While it may not be unusual for students to meet their teachers at school before the first day, teachers at Black Fox Elementary School just met their students in a way that is not as common — at their houses.
The teachers took part in their school’s “Meet and Greet Day” on Thursday, going to the homes of each student to welcome them to Black Fox for the school year.
This was the second year the school has done these back-to-school meet and greets, and Principal Kim Fisher said she got the idea from a school in Henderson, Ky., that started doing something similar.
Fisher said that, to her knowledge, Black Fox is the only school in the state of Tennessee that has embraced the idea of going door to door to meet students where they live before the first day of school.
“We do a whole day of nothing but building relationships,” Fisher said. “This whole day is about having a positive start to the year.”
Teams of about four teachers each were assigned to different neighborhoods and given lists of the students who lived there. Fisher said she tries to make sure each team has a driver, a navigator, a “dog whisperer” and an “Avon lady personality,” someone who is not afraid to enthusiastically knock on doors.
Families were notified beforehand that the teachers would be visiting and were able to opt out if need be. However, Fisher said the majority of them welcomed the opportunity for their students to have their teachers meet them where they reside.
Piling into vehicles laden with bright orange bags containing things like school lunch menus, calendars and treats for the kids, they were to go to each home on their list to meet their students.
Teachers met the students and learned who lived in each home, and the students and their parents had the chance to ask any questions they had about school starting.
Students and their families would later be invited to the school for another back-to-school event, where the students would be able to meet their teachers if they had not already and receive gifts of school supplies from the school’s church partner.
Prior to leaving to go to the students’ homes Thursday morning, some teachers expressed their excitement about going because they said last year’s event, the very first one, went well.
While she admitted there is still plenty for teachers to do to ready their classrooms for school to start Aug. 8, she said taking the time to meet students “on their own turf” was time well spent.
“It’s terrific,” second-grade teacher Laura Calfee said. “I think it shows the parents and students that you care ... It is the best use of any of our time.”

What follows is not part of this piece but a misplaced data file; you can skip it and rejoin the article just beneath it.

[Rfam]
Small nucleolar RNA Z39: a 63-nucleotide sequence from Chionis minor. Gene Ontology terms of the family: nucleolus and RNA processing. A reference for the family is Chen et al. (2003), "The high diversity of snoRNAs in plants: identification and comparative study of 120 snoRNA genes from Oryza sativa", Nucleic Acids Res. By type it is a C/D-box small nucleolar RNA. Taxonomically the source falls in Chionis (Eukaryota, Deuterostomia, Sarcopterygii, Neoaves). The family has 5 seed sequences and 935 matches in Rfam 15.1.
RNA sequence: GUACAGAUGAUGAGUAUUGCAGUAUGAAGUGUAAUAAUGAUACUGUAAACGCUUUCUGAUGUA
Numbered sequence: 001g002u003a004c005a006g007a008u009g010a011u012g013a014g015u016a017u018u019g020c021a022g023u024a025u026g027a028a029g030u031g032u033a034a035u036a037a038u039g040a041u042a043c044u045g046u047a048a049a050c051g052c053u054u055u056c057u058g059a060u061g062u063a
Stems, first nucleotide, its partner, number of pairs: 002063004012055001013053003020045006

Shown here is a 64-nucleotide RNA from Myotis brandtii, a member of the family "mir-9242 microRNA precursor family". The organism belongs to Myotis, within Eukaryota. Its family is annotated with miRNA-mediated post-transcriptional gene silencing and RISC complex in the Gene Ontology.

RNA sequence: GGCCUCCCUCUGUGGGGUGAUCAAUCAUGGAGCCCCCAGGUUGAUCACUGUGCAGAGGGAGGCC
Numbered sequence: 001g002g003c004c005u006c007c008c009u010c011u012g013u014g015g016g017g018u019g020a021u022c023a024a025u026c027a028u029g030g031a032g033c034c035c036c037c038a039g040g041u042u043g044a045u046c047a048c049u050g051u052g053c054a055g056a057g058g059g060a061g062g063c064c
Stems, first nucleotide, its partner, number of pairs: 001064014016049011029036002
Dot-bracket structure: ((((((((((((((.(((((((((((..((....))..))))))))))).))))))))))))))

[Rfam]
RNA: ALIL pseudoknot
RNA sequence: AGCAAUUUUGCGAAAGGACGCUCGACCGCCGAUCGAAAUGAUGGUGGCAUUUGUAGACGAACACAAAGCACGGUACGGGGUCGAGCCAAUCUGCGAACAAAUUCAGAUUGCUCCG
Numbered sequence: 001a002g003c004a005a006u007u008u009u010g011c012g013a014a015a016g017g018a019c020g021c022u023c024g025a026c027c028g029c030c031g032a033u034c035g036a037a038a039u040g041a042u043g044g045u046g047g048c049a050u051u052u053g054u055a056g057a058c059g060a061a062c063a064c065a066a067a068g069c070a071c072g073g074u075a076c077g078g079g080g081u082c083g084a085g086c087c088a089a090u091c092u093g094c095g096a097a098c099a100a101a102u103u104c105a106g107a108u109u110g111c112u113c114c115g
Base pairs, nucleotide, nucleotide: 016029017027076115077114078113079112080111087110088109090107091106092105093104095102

Fisher agreed, explaining that building good relationships with students is vital to having a successful school.
While it was not a typical teacher in-service day, Fisher said it also offered the teachers a good chance to get to know each other. She said she was told some groups of teachers took the time to brainstorm new ideas for their classrooms in between houses last year, and she was “surprised” to learn that even time spent in a car can make for a good professional development opportunity.
Some teachers said the visits last year gave students valuable insights into the lives of their students, which helped them better relate to students. Teachers don’t typically get to see what their students’ home lives are like.
“You sort of get some background on them,” said Jason Humberd, a second-grade teacher. “It really is about building relationships.”
The excitement for the event has gone both ways. Some students Calfee said she met last year seemed excited to meet teachers outside school. Some “think you live at school,” she quipped.
Fisher said the annual event is a valuable one because it shows the students and their families that the teachers are willing to go out of their way to show the students they care about them and are receptive to their questions.
She added that she would love to see other schools adopt the idea and start school next year by visiting with students at home. She said she has noticed a difference in the way students have interacted with their teachers since the school went from just having students visit the school to the teachers also visiting them.
“Schools are about relationships,” Fisher said. “This has a huge impact.”
She said she was thankful for the teachers’ excitement and the families’ willingness to open their doors for them.
Fisher also expressed her thanks to the local CiCi’s Pizza restaurant, which donated free lunch buffet passes for the teams of teachers to enjoy after meeting the students.